Each year, the National Science Foundation (NSF) provides millions of dollars in funding to sponsor Research Experiences for Undergraduates (REU) programs for undergraduate students at universities and colleges all across the U.S. These designated REU sites host students for 10-week research programs, providing student with in-depth experiences that they might not be able to receive otherwise.
How valuable is the program to students? We asked Ammber Hoang, a junior Chemistry major at GGC, who was selected to participate in an REU research program at the University of North Dakota UND) during summer 2019. Ammber was part of a group of approximately 12 students who participated in the program at UND. She and the other students in her orientation group were housed in the dorms during their program, and they received stipends for their participation.
Following their first day of orientation, students were assigned to different research labs, so they all had different mentors and graduate students to work with them. “I wasn’t sure what to expect,” Ammber admitted. “On my first day, I was given a research paper to read, then told to find other research papers related to it.” She was not used to being responsible for directing her own research activities, and had some problems, at first. “Some of my initial experiments failed,” she offered, “For example, I was doing experiments out in the open because I didn’t know they were supposed to be done in a glovebox. Also, a big problem was when something failed, and you didn’t know why it failed.” Her mentor’s response was to encourage her to solve the problem on her own. Ammber said this very was different compared to her traditional undergraduate experience, where classes don’t always provide as many opportunities to learn and apply problem-solving skills. When asked whether she found this helpful, her answer was “Yes. At North Dakota, my mentor let me figure it out. It was difficult and challenging, but better in the long run.”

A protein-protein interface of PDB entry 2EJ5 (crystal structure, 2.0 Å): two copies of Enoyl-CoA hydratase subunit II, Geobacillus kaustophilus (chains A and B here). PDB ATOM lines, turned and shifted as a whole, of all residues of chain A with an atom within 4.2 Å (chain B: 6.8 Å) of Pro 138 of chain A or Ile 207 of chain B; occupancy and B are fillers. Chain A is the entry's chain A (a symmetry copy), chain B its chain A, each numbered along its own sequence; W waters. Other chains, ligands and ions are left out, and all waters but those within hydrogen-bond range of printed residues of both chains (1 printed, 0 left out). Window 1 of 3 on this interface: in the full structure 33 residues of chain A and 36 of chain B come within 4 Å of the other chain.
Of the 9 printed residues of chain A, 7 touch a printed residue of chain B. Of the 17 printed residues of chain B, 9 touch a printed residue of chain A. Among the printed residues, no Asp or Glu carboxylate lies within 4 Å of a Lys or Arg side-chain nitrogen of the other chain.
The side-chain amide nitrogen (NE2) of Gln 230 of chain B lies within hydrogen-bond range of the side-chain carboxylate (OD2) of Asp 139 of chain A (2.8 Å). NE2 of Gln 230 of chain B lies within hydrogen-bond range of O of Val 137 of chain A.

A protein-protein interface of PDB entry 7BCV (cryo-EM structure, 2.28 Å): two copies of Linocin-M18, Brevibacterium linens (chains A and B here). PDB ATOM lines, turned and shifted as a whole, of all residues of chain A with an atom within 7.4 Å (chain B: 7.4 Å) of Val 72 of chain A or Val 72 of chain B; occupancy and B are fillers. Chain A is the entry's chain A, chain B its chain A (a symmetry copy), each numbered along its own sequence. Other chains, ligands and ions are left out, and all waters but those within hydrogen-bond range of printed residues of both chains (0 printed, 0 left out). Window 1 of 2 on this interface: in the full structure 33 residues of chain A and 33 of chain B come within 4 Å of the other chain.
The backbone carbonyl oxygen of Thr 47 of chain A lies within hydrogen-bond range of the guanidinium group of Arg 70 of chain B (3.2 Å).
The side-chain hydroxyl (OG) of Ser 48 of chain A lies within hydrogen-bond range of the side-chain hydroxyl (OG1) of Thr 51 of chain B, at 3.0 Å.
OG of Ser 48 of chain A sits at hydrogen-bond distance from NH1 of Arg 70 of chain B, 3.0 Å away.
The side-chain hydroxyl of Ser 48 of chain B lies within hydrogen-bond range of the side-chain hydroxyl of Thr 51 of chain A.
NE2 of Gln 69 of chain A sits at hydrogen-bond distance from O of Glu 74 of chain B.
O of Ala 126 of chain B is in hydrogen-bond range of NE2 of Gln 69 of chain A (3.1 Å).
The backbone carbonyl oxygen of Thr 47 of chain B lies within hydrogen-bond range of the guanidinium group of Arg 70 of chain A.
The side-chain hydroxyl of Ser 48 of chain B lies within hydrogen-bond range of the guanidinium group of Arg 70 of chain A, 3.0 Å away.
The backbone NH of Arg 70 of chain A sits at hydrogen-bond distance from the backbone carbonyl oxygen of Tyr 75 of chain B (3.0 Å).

The research project Ammber worked on was the development of novel polycarbonate-based electrolytes for solid-state Li-ion batteries (LIBs). The dominant electrolyte in todays’ commercial LIBs is a liquid solution of lithium hexafluorophosphate (LiPF6) dissolved in a mixture of cyclic and linear organic carbonates (e.g., ethylene carbonate (EC), ethyl methyl carbonate (EMC)). The extreme flammability of those carbonate-based solvents and the sensitivity of LiPF6 to moisture have inhibited development of these batteries due to safety and reliability issues. Ammber’s role in the research was to analyze the solid polymer membrane disks, assembled into coin cells, using a battery testing system (BTS) and electrochemical impedance spectroscopy (EIS). Her results indicated that the ionic conductivity of the membrane increased at elevated temperatures and exhibited stable charging/discharging plateaus, while the charge/discharge specific capacities over cycle times were stable, but not optimal. Ammber presented her research project on Polycarbonate Electrolytes for Solid-state Li-ion Batteries as a poster at the Herty Award Symposium held at GGC in fall 2019.
In addition to the research, she faced other difficult challenges during the program. She had to speak and present her research to her group each week, and as the only undergraduate in her group, she found this very intimidating. Moreover, there were events where all of the undergraduate students gave presentations, and were required to organize their research in posters. She was also surprised to observe the inner workings of a research lab. “I enjoyed working with batteries and working with polymers, but it wasn’t all what I expected it to be. Labs are dirty, and Chemists are messier (than other researchers).”
When asked about the most rewarding aspects of her experience she said “The overall experience. Being fully independent. I picked the times I needed to go in (to the lab). That’s on me. I got to see what it was like to be in research lab versus a directed lab.” The experience also influenced her future goals to pursue a position conducting research in industry.
Ammber was very positive about her experience with the program, and has maintained contact with other students from her group after returning to GGC. She also had some advice for other students considering the program. “Make sure you like the project that you are working on, and get along with the people you will be working with. Also, if you are unsure about whether to try the program, but willing to work hard, you should definitely do it.”
Information on the REU program and REU sites can be found at https://www.nsf.gov/crssprgm/reu/.